i personally love the top and the fence is awesome! i couldnt be happier with mine.


                • #9
                  Sorry about the trouble you've had. I would be just as mad if it were me. However, my assembly went well, except for a couple of minor problems. And I really got to know that saw--inside and out! Woodworker99, how did you adjust the height on your lift? I've got a pretty rough basement floor and the levelers do hang up once in awhile.


                  • #10
                    The TS2424 and TS3612 saws I have had experience with seem like super pieces of equipment. I have looked at many before buying and I would take either hands down over any near price point saws.

                    The Herculift is a bit of a challenge to get tweaked right but the answer seems to be to put the locknuts on the lift to leg bracket bolts with only a thread or so showing above the nut. Adjust the leveling feet so that they are retracted as far as they will go. Then with the lift lowered adjust the feet down only the minimum required to steady/level the saw. The nut on the top of the leveler bolts should be run down enough to keep the feet from dropping down when the lift is raised to keep them from dragging. I guess you could pay a lot more for a system that does not work nearly as well.

                    The tilt indicator is kind of a rough guide but will bend to just about any adjustment you would like if you follow the instructions.

                    Having put two together I am aware of how much time it takes and cannot see any retailer or manufacturer assembling such a product without severe price implications, not to mention storage problems.

                    The saw table surfaces I have seen do have milling marks but they are consistent and sure do not seem to be a problem.

                    The burr between you and the saddle must have been real active on your 70 mile ride to get your box 2 of 2 that you and HD personnel should have got the first time. I hope things go better for you from now on but looking for answers rather than venting seems to work better for most of us.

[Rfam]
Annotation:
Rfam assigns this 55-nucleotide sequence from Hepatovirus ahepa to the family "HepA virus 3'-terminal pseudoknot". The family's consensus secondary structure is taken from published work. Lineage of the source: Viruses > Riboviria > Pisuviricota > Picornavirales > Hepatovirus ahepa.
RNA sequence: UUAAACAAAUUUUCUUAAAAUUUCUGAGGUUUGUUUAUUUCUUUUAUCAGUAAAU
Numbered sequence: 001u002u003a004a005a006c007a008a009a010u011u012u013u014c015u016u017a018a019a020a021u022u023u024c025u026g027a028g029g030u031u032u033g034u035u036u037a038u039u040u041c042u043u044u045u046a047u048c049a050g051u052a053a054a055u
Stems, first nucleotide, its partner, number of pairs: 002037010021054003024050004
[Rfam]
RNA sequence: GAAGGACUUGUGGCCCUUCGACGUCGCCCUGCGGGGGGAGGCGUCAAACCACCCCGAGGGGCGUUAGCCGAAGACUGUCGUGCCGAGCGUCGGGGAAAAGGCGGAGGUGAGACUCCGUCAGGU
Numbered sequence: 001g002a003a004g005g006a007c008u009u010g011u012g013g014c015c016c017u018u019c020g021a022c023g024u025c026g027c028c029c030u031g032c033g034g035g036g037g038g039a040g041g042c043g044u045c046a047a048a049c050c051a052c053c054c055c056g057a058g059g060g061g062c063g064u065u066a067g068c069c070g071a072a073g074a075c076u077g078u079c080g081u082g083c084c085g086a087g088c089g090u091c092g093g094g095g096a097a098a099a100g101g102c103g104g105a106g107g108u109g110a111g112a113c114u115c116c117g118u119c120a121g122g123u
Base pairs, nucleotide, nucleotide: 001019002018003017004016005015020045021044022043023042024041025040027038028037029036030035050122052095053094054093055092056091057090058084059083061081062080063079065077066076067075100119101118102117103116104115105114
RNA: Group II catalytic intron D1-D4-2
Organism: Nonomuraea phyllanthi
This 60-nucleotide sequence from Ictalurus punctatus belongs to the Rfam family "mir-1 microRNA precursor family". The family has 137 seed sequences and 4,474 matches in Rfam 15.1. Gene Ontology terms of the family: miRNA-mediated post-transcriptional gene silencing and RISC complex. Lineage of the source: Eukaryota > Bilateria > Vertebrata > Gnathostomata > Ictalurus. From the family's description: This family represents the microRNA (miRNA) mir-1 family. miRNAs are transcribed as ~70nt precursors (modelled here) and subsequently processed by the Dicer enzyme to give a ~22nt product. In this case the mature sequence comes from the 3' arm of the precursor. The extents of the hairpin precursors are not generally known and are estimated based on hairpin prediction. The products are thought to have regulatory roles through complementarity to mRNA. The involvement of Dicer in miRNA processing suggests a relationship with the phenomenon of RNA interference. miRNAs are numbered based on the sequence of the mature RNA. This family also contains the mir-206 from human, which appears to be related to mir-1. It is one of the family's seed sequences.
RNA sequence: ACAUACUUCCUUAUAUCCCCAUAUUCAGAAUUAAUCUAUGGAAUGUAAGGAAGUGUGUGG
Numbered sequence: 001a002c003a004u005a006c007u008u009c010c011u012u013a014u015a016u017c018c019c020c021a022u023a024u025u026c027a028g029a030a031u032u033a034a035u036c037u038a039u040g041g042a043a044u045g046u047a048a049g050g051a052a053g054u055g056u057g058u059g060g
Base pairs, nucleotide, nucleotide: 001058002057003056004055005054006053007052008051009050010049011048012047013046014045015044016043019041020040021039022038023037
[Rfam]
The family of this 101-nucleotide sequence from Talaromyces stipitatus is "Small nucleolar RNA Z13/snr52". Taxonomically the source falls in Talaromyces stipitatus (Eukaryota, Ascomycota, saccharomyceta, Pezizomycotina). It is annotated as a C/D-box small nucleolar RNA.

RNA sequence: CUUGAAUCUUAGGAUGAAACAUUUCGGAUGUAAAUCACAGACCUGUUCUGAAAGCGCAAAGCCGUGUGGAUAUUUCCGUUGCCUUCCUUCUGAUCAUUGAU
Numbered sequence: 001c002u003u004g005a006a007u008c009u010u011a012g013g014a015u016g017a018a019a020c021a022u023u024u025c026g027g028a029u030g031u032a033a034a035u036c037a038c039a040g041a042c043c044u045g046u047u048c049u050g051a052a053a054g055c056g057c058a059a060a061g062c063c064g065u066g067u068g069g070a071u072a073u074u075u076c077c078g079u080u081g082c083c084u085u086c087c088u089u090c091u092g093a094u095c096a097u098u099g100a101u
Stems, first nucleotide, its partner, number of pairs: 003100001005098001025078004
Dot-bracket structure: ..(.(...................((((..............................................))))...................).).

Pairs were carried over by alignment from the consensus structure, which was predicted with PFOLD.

Good luck and chill out.


                    • #11
                      I don't have the TS3612 but I do have the TS2412 to which I just added the Herculift to. and I LOVE it. The trick is to use a little common sense. The bolts holding the lift to the corner brackets should NOT be tight. They are only supposed to hold the assembly and they are supposed to be loose enough to allow the main assembly some free movement. The lift should not be ridgid (no pun intended) unless it's engaged. To avoid the catching of the leveling feet, retract them all as far as they can go maintaining level while the lift is disengaged. Problem solved. At least in my case it was.


                      • #12
                        nursedusty exactly like bob s says see above. you need to make sure the wheels won't drag on the floor and extend all the way up when the saw is sitting on the stand feet. also if the feet are still dragging just use the nuts on the feet to adjust the feet up as high as possible and still allowing the saw to be level. nuttin' to it. good luck
                        Godspeed and wear those safety glasses...


                        • #13